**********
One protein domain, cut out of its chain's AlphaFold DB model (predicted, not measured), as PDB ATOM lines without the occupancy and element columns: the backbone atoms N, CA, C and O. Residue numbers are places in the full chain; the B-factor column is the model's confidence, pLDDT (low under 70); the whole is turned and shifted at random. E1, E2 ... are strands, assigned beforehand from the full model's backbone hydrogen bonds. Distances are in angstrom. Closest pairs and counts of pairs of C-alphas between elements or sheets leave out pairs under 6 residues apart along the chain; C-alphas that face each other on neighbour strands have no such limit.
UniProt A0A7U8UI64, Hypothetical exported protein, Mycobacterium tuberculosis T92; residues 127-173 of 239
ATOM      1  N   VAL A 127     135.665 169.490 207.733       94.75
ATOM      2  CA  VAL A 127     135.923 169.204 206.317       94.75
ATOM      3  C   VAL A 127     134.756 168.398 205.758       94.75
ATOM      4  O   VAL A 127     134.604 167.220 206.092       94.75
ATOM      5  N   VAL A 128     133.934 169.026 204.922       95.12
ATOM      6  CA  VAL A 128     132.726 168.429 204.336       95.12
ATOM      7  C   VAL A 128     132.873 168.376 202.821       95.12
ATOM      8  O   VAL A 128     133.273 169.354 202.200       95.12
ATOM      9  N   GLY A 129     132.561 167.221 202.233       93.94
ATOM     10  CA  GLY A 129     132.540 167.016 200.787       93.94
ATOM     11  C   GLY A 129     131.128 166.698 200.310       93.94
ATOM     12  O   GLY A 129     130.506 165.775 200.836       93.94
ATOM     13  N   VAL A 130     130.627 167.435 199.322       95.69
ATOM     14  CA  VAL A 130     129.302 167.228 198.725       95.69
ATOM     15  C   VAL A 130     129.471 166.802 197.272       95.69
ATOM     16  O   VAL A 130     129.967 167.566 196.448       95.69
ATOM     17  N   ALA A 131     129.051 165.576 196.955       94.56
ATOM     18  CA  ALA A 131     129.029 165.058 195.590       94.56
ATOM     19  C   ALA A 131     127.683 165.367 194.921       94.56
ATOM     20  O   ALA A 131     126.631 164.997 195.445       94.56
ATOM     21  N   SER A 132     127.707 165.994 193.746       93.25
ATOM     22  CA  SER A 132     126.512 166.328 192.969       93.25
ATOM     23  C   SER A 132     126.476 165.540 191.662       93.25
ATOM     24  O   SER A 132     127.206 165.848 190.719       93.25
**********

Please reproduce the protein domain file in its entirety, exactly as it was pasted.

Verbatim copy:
One protein domain, cut out of its chain's AlphaFold DB model (predicted, not measured), as PDB ATOM lines without the occupancy and element columns: the backbone atoms N, CA, C and O. Residue numbers are places in the full chain; the B-factor column is the model's confidence, pLDDT (low under 70); the whole is turned and shifted at random. E1, E2 ... are strands, assigned beforehand from the full model's backbone hydrogen bonds. Distances are in angstrom. Closest pairs and counts of pairs of C-alphas between elements or sheets leave out pairs under 6 residues apart along the chain; C-alphas that face each other on neighbour strands have no such limit.
UniProt A0A7U8UI64, Hypothetical exported protein, Mycobacterium tuberculosis T92; residues 127-173 of 239
ATOM      1  N   VAL A 127     135.665 169.490 207.733       94.75
ATOM      2  CA  VAL A 127     135.923 169.204 206.317       94.75
ATOM      3  C   VAL A 127     134.756 168.398 205.758       94.75
ATOM      4  O   VAL A 127     134.604 167.220 206.092       94.75
ATOM      5  N   VAL A 128     133.934 169.026 204.922       95.12
ATOM      6  CA  VAL A 128     132.726 168.429 204.336       95.12
ATOM      7  C   VAL A 128     132.873 168.376 202.821       95.12
ATOM      8  O   VAL A 128     133.273 169.354 202.200       95.12
ATOM      9  N   GLY A 129     132.561 167.221 202.233       93.94
ATOM     10  CA  GLY A 129     132.540 167.016 200.787       93.94
ATOM     11  C   GLY A 129     131.128 166.698 200.310       93.94
ATOM     12  O   GLY A 129     130.506 165.775 200.836       93.94
ATOM     13  N   VAL A 130     130.627 167.435 199.322       95.69
ATOM     14  CA  VAL A 130     129.302 167.228 198.725       95.69
ATOM     15  C   VAL A 130     129.471 166.802 197.272       95.69
ATOM     16  O   VAL A 130     129.967 167.566 196.448       95.69
ATOM     17  N   ALA A 131     129.051 165.576 196.955       94.56
ATOM     18  CA  ALA A 131     129.029 165.058 195.590       94.56
ATOM     19  C   ALA A 131     127.683 165.367 194.921       94.56
ATOM     20  O   ALA A 131     126.631 164.997 195.445       94.56
ATOM     21  N   SER A 132     127.707 165.994 193.746       93.25
ATOM     22  CA  SER A 132     126.512 166.328 192.969       93.25
ATOM     23  C   SER A 132     126.476 165.540 191.662       93.25
ATOM     24  O   SER A 132     127.206 165.848 190.719       93.25